Here are some hard-won techniques for dealing with hardcore renovators:

The Retaliatory Story. Renovators derive their chief pleasure from smothering a gala gathering with facts and figures on just how much money was made from their extra occupational therapy.

"Ah took this little shotgun townhouse in D.C.," they drawl, "fer $35,000. Killed the rats, pulled down all the walls, sanded the ceiling and painted the bathtub gold, and do you know?" Poignant pause. "Someone up and paid $150,000 for that dinky little place!"

Retaliation: "The orginal lighting in our home was really inadequate -- amateur work you know . . . So, we took out all the old lightbulbs, or at least the ones that had burned out, and went down to our favorite hardware store -- Bill's Hardware. It's hard to find, but worth it, we think. Then we invested in four, maybe six lightbulbs, and inserted them in the old sockets." Pause for demonstration.

"We reckon we saved 67 cents by doing it now instead of waiting until all the lights went out. And think of the investment potential."

The Equal-Time Tour. When friends break away from knocking out walls or putting in dormers to visit you, spend the first 15 minutes of your evening together giving them a tour of your home. Show them the bathtub where you spent the night before, soaking; the bookshelf full of novels you've been reading; the Girl Scout project you're organizing; the chair where you think and dream.

The Quick Comeback. As a renovator launches into his eulogy for the old house, inject a non sequitur into the conversation. Tell him renovating is against your religion. Tell him you used to renovate, but you've learned to overcome it. Tell him you joined Renovators Anonymous, and volunteer the phone number. Tell him you think his house looked better before he changed it.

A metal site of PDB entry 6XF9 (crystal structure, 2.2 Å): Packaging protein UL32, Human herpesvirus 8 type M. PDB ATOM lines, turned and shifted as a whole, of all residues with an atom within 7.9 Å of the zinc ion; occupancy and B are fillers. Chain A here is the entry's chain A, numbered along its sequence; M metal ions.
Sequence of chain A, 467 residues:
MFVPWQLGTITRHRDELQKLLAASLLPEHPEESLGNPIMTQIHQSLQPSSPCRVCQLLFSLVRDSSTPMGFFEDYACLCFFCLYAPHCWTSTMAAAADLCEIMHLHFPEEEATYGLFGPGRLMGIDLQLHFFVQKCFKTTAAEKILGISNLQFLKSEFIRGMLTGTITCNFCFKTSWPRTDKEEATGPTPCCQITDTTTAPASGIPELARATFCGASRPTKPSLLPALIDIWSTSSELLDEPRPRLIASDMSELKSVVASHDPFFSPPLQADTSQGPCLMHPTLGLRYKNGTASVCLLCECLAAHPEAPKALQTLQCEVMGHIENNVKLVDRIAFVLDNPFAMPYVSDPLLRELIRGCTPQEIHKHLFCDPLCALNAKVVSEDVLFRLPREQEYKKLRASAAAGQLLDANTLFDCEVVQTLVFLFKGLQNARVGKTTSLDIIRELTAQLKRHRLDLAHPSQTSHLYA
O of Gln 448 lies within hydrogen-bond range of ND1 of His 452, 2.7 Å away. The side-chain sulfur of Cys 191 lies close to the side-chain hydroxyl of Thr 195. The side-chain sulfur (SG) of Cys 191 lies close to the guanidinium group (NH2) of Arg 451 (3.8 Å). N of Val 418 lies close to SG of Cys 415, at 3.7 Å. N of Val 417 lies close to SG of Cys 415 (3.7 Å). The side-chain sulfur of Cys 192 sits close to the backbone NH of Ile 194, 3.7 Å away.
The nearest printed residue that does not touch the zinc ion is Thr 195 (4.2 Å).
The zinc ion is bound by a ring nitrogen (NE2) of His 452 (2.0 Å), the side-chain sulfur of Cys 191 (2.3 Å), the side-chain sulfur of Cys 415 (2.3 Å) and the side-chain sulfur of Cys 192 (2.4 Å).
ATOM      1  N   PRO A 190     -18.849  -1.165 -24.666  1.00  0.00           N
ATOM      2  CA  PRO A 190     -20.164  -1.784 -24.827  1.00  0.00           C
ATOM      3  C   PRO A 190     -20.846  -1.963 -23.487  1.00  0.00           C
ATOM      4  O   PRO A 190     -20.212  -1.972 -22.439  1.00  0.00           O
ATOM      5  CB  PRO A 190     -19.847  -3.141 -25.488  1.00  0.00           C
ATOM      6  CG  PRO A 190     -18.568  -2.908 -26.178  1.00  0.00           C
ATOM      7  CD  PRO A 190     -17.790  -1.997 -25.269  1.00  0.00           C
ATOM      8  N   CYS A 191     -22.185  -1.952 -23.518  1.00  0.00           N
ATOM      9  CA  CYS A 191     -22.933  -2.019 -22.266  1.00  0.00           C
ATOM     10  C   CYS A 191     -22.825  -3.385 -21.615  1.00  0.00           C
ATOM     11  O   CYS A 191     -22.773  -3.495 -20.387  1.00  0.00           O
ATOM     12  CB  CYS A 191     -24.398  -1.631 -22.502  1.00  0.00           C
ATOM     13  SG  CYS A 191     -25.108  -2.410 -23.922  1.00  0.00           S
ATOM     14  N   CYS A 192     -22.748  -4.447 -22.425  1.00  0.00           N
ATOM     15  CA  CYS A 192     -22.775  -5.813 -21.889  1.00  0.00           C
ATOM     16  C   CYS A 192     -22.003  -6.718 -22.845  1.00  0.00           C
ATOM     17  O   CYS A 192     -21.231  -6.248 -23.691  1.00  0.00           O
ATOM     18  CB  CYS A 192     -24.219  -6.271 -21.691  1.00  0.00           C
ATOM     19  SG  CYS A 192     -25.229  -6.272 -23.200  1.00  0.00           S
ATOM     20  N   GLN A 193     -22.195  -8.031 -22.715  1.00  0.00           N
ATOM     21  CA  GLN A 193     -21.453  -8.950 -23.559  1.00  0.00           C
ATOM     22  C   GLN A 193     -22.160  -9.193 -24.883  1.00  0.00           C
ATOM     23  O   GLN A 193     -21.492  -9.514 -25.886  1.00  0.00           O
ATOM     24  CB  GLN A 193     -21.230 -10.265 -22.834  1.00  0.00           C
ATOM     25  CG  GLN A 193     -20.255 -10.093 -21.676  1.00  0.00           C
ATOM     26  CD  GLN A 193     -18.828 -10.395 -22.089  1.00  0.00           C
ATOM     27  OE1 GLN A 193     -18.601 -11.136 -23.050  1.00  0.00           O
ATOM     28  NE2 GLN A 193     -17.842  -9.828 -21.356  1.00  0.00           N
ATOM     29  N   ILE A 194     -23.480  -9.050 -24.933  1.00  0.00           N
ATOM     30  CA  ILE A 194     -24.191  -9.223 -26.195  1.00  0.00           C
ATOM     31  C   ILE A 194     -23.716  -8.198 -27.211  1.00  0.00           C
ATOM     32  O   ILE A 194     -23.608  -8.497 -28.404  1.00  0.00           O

The Glazed Eye/Slack-Jaw Reponse. When you're stuck with still another oral critique of a renovating project, use the time to plan next month's menus, or plot your new novel. So long as you keep your face in thoughtful repose, your renovator will feel himself well-audienced

The Picture Game. As you flip reluctantly through the pages of "House Beautiful" and its ilk, imagine your children in each stylishly perfect room. Mentally insert a paper airplane in the chandelier, strew the spanish tile with snow suits, and scatter half-eaten apples on the handpolished butcher block.

Giving Them Their Due. Anyone in the midst of renovating has enough problems without taking on your glee about not being in their situation. eSo keep your guffaws to yourself, and offer them access to your shower and an occasional three-burner meal. After all, you don't have to live in their self-imposed drudgery.

So noblesse oblige, and count your blessings.